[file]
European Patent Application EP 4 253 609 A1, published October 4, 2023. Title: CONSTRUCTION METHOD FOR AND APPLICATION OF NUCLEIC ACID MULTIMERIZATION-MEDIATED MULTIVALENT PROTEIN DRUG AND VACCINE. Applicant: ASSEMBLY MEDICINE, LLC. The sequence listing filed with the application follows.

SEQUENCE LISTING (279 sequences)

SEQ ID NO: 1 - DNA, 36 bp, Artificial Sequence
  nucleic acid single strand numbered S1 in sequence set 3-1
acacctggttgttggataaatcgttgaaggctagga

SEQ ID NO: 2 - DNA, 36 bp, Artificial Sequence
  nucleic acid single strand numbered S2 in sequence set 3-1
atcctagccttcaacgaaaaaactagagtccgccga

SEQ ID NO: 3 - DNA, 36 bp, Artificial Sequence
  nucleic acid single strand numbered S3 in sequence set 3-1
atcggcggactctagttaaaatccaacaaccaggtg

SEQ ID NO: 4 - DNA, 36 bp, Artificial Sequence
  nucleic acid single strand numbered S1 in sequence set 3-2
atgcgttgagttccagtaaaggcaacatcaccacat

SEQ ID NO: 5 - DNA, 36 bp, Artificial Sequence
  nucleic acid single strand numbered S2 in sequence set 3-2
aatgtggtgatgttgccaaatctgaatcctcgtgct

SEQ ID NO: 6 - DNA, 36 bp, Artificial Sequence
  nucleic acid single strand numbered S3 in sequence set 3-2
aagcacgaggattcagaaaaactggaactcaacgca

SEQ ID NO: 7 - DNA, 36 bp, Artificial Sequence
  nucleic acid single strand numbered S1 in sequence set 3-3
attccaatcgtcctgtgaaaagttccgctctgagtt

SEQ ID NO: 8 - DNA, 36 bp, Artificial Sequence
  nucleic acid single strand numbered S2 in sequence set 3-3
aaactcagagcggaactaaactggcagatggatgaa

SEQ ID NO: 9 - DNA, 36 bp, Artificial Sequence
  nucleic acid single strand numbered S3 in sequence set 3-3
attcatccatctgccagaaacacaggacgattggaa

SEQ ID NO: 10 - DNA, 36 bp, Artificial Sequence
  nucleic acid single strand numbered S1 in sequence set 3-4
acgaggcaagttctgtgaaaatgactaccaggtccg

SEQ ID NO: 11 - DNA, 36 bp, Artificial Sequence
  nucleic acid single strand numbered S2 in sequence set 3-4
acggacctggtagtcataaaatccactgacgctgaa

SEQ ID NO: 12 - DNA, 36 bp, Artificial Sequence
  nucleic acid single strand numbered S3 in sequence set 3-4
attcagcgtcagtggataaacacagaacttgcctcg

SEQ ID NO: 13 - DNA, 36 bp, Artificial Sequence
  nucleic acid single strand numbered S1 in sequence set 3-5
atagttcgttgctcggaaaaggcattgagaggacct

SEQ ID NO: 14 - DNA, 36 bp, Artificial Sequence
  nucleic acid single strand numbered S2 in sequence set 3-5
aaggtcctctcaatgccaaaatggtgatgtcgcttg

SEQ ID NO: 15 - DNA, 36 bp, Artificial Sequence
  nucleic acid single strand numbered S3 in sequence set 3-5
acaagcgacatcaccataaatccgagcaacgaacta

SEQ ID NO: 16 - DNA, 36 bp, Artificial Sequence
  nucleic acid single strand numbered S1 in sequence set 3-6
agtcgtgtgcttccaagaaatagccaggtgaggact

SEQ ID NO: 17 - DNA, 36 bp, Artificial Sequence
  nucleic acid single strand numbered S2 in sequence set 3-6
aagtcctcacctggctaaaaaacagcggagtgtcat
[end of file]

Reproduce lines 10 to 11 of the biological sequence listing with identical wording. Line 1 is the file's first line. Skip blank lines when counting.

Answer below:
  nucleic acid single strand numbered S3 in sequence set 3-1
atcggcggactctagttaaaatccaacaaccaggtg